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8 Nov 2004 : Column 535W—continued

Hospital Infections

Mr. Lansley: To ask the Secretary of State for Health how many patients in each (a) hospital and (b) trust in England have contracted methicillin resistant staphylococcus aureus in the NHS since 1997, broken down into age groups (a) 0–10, (b) 11–20, (c) 21–30, (d) 31–40, (e) 41–50, (f) 51–60, (g) 61–70, (h) 71–80, (i) 81–90 and (j) older than 90 years. [193457]

Miss Melanie Johnson: Information for individual national health service trusts and hospitals broken down by age is not available.

Pete Wishart: To ask the Secretary of State for Health how many (a) UK and (b) Scottish recipients are anticipated to qualify for the Skipton Fund support for those who have contracted Hepatitis C from infected NHS blood products; and if he will make a statement. [193650]

Miss Melanie Johnson: It is not possible to provide accurate figures on the number of people who will benefit from the Hepatitis C ex-gratia payment scheme.
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Mrs. Curtis-Thomas: To ask the Secretary of State for Health if he will make a statement on the work of Directors of Infection Control. [195487]

Miss Melanie Johnson: The director of infection prevention and control should oversee local control of infection policies and their implementation; and report directly to the chief executive and trust board. We expect these authoritative figures to play a key role in producing a national health service culture where infection control is everyone's business, rather than the job of specialists. They should have the authority to challenge inappropriate clinical hygiene practice as well as antibiotic prescribing decisions. Directors should have the appropriate expertise and authority to act to reduce local infection rates and one of their tasks is to produce a public annual report on progress.


Mr. Edwards: To ask the Secretary of State for Health how many adverse incidents have been recorded from (a) uterine fibroid embolisation, (b) endometrial ablation and (c) hysterectomy, in each year since 1999. [195030]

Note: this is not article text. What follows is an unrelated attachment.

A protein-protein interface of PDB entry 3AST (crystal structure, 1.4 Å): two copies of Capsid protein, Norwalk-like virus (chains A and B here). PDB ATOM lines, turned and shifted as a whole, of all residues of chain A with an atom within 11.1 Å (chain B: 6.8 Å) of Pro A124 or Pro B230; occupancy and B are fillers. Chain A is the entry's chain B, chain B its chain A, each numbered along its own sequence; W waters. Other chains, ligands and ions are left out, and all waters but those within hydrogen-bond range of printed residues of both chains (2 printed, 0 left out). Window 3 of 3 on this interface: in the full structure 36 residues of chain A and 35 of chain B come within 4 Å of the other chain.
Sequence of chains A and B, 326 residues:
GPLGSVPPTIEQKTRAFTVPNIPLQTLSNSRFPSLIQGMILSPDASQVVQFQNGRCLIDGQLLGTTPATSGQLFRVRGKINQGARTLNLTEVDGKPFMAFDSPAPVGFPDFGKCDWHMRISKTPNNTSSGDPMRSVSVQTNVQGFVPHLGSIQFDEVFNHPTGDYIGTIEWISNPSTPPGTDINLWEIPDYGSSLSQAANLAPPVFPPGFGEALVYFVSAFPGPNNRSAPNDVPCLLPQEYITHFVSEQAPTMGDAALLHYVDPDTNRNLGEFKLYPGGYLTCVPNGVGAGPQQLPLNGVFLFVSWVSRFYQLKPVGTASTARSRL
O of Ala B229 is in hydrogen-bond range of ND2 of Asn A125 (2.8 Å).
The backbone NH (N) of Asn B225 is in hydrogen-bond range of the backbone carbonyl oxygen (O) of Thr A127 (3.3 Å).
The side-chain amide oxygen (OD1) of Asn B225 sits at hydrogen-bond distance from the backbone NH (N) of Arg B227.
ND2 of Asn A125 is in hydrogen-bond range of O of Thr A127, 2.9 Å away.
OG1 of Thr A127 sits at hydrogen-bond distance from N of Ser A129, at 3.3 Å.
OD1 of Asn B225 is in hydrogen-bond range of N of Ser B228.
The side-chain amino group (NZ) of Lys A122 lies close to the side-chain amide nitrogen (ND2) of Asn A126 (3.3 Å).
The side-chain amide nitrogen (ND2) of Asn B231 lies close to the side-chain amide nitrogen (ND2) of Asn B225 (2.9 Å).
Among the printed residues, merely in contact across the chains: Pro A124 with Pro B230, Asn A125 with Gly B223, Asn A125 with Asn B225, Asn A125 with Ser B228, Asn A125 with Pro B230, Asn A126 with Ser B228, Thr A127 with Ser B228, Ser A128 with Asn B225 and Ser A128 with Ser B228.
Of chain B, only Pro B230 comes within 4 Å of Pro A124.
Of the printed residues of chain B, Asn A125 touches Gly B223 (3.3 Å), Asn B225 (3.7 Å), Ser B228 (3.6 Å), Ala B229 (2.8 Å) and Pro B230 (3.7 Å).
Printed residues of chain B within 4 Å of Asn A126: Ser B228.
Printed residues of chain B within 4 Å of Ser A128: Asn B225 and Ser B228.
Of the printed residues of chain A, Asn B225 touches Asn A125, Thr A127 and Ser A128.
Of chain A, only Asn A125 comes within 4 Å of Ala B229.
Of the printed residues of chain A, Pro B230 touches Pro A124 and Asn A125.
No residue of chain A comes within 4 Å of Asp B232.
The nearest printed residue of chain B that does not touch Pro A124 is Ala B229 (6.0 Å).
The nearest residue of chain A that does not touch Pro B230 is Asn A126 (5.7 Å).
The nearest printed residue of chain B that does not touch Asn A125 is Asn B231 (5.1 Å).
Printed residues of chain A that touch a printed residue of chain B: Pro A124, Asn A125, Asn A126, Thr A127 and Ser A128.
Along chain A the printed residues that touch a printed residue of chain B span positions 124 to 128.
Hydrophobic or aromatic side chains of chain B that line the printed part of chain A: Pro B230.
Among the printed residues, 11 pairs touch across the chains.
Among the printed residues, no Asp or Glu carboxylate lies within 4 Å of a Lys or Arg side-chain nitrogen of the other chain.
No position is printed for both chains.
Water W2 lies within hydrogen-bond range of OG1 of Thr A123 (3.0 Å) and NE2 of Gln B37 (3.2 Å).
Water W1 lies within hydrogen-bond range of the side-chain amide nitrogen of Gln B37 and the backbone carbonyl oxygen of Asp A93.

Ms Rosie Winterton: The National Patient Safety Agency (NPSA) has been established to improve the safety of national health service patient care by promoting an open culture and by introducing a new national reporting and learning system for patient safety incidents. The reporting system is being implemented across the NHS during 2004 and will provide information about reported patient safety incidents, including potentially any involving uterine fibroid embolisation, endometrial ablation or hysterectomy.

Junior Doctors

Dr. Murrison: To ask the Secretary of State for Health what measures he will take to improve the retention of junior doctors wishing to train part-time. [194986]

Mr. Hutton: In the last few years, there has been an increase in the number of junior doctors training on a part time basis under the existing flexible training scheme. This success means that more doctors are seeking part time posts in the national health service, and the Department is currently working with the British Medical Association and deaneries to develop new proposals for flexible trainees, which will better integrate into the NHS work force.

Dr. Murrison: To ask the Secretary of State for Health what plans he has to increase post-graduate deanery budgets to accommodate (a) part-time training and (b) increasing numbers of junior doctors. [194987]

Mr. Hutton: When the new contract for junior doctors was introduced in 2000, additional funding (£7 million) was provided to the service to fully resource the new arrangements for both full-time and part-time trainees. This funding is recurrent. It is for the deaneries, working on behalf of strategic health authorities (SHAs), to decide how these funds are allocated between part-time and full-time trainees—local needs must be fully considered. There are no plans to increase this amount.